Although the original Valley Fever Drum and Bugle Corps of Modesto, Calif., formed over 30 years ago, in 1979, and fell several years later, it was replaced by another group of the same name in later years. Now that the second version of Fever has dissolved, the people of Modesto still feel that another drum corps could be on its way. The band has had a habit of reforming and reappearing like a phoenix from the ashes. Even though all of the former band members might have aged past a time when they might perform in a drum corps show, Fever lives on in their hearts.
The original Valley Fever group, formed and managed by Gary Runsten from 1979 until its end in 1993, had many accomplishments during their years. They made frequent local appearances, and they also competed nearly every year at the drum corps competitions and even the championships in Birmingham. A brass captain and percussion captain were soon added in the years to come, which enhanced their performances even more. In 1983, Dave Gibbs because the Visual Design director, and this gave the original Valley Fever group a distinct edge against other corps.
In 1985, financial concerns caused the Valley Fever to become inactive. Although they did travel and play local shows and even visited the Fiesta Bowl, the group did not compete as they had done in the past. By 1993, the group was completely financially broken, and they had to be disbanded because of this lack of funding. While there was outrage about this from the members and the local community, it was also regarded as a satisfactory break for a group that had accomplished so much.
It did, in fact, turn out that the people were right in assuming that it was only a break, although it was admittedly a very long break. Ten years after the original corps fell in 1993, the second Fever Drum and Bugle Corps was formed, becoming a hodge-podge group of students with summer jobs or other commitments that still wanted to be a part of a successful show group. The membership consisted mostly of students from the central valley. The first Valley Fever group had generally been considered one of the best up-and-coming corps, despite its financial woes, so the new Fever group had some large shoes to fill.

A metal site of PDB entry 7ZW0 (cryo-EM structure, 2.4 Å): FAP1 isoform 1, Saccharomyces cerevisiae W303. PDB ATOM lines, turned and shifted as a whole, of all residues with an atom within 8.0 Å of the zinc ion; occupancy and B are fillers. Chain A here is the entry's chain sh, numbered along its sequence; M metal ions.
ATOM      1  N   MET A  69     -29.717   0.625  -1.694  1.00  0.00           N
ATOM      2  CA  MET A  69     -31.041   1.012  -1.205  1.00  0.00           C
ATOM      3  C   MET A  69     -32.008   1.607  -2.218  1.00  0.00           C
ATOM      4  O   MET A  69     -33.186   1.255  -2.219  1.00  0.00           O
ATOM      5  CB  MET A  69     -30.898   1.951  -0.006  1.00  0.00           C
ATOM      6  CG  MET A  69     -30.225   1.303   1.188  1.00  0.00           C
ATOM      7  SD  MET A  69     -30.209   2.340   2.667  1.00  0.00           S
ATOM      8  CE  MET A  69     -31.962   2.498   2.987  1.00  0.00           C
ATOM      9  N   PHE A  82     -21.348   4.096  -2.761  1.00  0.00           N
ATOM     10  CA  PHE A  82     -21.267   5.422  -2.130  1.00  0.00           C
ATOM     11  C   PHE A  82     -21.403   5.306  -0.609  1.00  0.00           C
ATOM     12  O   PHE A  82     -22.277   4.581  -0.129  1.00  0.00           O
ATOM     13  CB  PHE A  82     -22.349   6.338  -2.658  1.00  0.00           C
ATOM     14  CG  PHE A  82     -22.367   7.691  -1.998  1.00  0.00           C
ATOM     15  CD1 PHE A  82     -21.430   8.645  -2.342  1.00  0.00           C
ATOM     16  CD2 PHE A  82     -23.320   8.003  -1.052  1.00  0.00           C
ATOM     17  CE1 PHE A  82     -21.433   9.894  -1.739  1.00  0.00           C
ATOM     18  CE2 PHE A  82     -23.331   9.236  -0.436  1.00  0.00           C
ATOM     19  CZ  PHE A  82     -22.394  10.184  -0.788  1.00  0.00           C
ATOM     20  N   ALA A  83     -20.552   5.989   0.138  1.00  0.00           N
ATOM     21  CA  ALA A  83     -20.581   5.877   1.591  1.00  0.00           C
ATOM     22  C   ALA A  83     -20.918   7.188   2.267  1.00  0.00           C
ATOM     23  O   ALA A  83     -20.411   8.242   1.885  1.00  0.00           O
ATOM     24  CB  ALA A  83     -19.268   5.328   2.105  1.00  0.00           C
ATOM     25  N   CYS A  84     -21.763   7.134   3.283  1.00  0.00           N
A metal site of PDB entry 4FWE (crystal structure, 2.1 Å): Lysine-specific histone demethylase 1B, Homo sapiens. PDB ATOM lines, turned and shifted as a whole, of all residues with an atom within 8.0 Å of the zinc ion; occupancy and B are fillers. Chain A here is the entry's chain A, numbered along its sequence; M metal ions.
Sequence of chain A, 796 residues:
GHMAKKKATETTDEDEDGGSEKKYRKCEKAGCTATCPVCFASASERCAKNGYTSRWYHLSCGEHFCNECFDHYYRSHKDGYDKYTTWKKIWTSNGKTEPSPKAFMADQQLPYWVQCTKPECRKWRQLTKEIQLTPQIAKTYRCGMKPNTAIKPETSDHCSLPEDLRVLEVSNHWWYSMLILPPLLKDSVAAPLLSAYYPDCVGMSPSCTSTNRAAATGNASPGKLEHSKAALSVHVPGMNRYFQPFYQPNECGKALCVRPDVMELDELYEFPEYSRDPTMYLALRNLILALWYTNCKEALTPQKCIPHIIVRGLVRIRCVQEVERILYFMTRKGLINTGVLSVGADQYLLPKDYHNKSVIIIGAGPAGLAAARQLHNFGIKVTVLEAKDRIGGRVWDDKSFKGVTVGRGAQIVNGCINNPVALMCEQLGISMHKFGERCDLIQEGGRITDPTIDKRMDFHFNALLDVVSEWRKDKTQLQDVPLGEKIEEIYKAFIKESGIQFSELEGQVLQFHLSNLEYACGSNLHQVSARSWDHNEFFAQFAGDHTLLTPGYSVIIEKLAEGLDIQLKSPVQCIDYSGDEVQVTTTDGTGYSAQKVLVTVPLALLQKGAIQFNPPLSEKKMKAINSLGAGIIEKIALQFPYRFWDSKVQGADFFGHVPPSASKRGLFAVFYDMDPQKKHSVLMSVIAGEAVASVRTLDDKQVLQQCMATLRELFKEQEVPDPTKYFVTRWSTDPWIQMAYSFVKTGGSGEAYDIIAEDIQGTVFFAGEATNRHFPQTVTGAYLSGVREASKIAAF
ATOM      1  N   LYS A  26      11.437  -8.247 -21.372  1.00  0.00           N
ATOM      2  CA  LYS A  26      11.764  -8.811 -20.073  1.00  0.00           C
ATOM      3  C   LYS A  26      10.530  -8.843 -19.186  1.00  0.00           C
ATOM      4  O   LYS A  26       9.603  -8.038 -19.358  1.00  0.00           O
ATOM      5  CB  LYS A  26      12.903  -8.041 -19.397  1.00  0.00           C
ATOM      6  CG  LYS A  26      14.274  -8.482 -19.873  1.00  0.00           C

Fever Drum Corps struggled at first to get started, as any new corps does. However, they succeeded during this transitional first year, much of which is due to the efforts of Lew Wilhelm, the director of the Fever. Wilhelm was a member of the original Valley Fever drum program, which had folded nearly ten years earlier because of lack of funding. This love for music and the desire to allow other students to grow and learn from a show program inspired Wilhelm to keep the program going under a different name and leadership.
The members of Fever had several humorous traditions, many of which the former members still recall with pride. They would listen to “Hymnsong on Philip Bliss” by David Holsinger on each bus ride to the performances, and the horn line would listen to Tenacious D’s “Wonderboy” after the shows. The horns would also play the corps song after shows for the rest of the corps to listen to, and this would also take place at any last performance of the season. Cymbals players would kiss the sun logos while leaving the field. Bass drum performers would keep a Jolly Rancher candy under their wristbands to consume after the show was finished, which they said was the best reward. It was silly traditions like these that kept the performances fresh and entertaining for not only the audience but the corps as well.
In 2008, the Fever Drum and Bugle Corps dissolved and disbanded as members found new obligations. Some members turned to other drum and bugle corps, such as the Concord Blue Devils, the Sacramento Mandarins, Arizona Academy and the Santa Clara Vanguard. The fall of Fever led to a void in drum corps groups in the area; however, former members still say that they have hope that someone will come back and form a new rendition of Fever.